Home School Room
Is your student going to be spending more time learning from home this school year? There may be some things you want to address to make the environment more conducive to learning. The space should be inviting and relaxed so your student can learn without feeling uncomfortable. Do you have space available to convert to a classroom, or will the space need to do double-duty during other times of the day? Will the student be working independently, or with supervision?
The workspace is a good place to start. Consider how much room your student needs to work. For online learning, you’ll definitely need space for a computer or laptop. There are lots of options for desks. You can make one by putting a piece of plywood on two short file cabinets, making sure the surfaces are smooth so no splinters can be found and writing is easy. A Murphy desk is another option, one that will fold up when not in use. Make sure the desk surface is the correct height for your learner.
One key factor for any productive space is organization. Supplies should be easy to find, and easy to put away. Consider the items you need to accommodate – how many books you need to store, supplies you need to have at arm’s reach, wall space needed. There are lots of storage and organization options at most home improvement stores. Even the back of a door can be utilized.
Have at least one file drawer for each student where papers and notebooks can be stored when not in use. Making a file for each subject will make things easier to find. If you don’t have a drawer available, use a file stand or cubby that can sit on the desk or nearby.
Lighting is also important, whether it is the ambient lighting in the room, or task lighting on the desk area. Lighting should be bright enough that you can easily see your workspace and projects. Having a window in the room is a bonus for both light and ambiance. It’s always nice to look out a window when you need a little break, rather than feeling like you’re in a box.
Consider the sound in the room, both incoming and outgoing. Is it quiet enough that your student won’t be distracted by noises in nearby rooms? And conversely, will neighboring rooms be distracted by online meetings or other activities? One thing you can do to limit sound is by adding a bulletin board or corkboard on the walls. Adding a rug to a hardwood floor will also help muffle sound.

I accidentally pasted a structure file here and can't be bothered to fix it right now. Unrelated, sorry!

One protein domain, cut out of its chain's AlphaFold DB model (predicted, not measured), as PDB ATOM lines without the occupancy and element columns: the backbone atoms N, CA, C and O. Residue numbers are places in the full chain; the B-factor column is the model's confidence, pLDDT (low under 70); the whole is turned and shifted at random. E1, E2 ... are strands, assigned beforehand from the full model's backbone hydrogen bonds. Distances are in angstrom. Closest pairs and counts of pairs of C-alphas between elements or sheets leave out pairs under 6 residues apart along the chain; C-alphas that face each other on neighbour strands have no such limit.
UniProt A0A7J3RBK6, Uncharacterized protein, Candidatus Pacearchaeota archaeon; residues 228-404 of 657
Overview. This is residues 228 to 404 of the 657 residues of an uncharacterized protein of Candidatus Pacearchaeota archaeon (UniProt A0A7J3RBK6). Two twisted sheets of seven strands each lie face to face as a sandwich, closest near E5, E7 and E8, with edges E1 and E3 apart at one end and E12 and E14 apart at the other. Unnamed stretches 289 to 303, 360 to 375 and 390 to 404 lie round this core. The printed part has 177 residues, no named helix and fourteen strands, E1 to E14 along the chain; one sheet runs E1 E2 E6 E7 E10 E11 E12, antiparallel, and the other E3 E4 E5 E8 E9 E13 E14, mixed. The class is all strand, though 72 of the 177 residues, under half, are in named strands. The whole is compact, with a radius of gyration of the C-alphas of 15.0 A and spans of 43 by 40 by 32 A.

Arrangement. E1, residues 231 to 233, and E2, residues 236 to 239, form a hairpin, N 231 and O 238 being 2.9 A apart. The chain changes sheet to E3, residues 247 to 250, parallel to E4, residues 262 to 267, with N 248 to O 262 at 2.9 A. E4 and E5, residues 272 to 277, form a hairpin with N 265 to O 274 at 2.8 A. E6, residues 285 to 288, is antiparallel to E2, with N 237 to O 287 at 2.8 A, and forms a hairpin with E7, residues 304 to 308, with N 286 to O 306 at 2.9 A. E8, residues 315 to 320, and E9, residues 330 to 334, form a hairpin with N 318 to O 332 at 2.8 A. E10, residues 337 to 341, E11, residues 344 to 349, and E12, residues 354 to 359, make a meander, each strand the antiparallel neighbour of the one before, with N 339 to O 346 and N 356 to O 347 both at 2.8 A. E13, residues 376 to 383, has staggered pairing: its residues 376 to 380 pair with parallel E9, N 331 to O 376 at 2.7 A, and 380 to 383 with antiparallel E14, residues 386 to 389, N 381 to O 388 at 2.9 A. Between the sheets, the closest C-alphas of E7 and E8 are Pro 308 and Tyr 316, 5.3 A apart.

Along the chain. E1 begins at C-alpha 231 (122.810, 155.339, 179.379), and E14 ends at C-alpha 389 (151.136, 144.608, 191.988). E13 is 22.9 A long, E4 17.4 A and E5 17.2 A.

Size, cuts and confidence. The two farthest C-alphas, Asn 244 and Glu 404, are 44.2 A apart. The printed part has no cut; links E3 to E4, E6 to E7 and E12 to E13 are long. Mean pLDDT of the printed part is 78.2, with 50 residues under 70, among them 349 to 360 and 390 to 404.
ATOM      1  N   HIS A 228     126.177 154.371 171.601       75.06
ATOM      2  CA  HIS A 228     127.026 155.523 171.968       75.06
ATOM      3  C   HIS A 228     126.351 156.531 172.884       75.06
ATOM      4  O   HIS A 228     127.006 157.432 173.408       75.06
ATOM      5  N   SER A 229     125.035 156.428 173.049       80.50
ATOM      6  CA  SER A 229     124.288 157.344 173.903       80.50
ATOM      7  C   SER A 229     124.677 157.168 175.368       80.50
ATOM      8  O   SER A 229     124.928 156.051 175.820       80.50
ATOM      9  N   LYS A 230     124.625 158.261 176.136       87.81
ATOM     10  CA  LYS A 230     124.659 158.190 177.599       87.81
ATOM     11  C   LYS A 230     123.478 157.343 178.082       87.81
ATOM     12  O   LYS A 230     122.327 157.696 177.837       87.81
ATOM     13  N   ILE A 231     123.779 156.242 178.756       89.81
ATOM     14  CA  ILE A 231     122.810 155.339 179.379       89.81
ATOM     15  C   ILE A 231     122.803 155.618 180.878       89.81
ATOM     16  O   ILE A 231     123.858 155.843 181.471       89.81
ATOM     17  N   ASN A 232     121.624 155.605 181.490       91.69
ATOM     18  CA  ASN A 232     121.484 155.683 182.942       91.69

If you are building a classroom (or new home office) from scratch, say putting one in an unfinished basement, you have the opportunity to address things like lighting and soundproofing before the room is finished. Some options to consider are recessed lighting in the ceiling, and soundproofing in the walls. Make sure you have plenty of outlets in the space, and address any other electrical necessities.
Some things that should not be in the room are items that can distract your student from the task at hand, especially when he is alone. Games and toys should be out of sight to keep distractions to a minimum. Meals and recreation should be conducted outside of the “classroom” so there is as much of a mental break as possible, and so the class space is associated with learning. If you need an art ‘room’ consider using the kitchen table. It’s near a water source and easy to clean. If the class space will have other uses, putting school items away in an organized way will help ‘shut the door’ on the school day and allow the room to transform for other uses.
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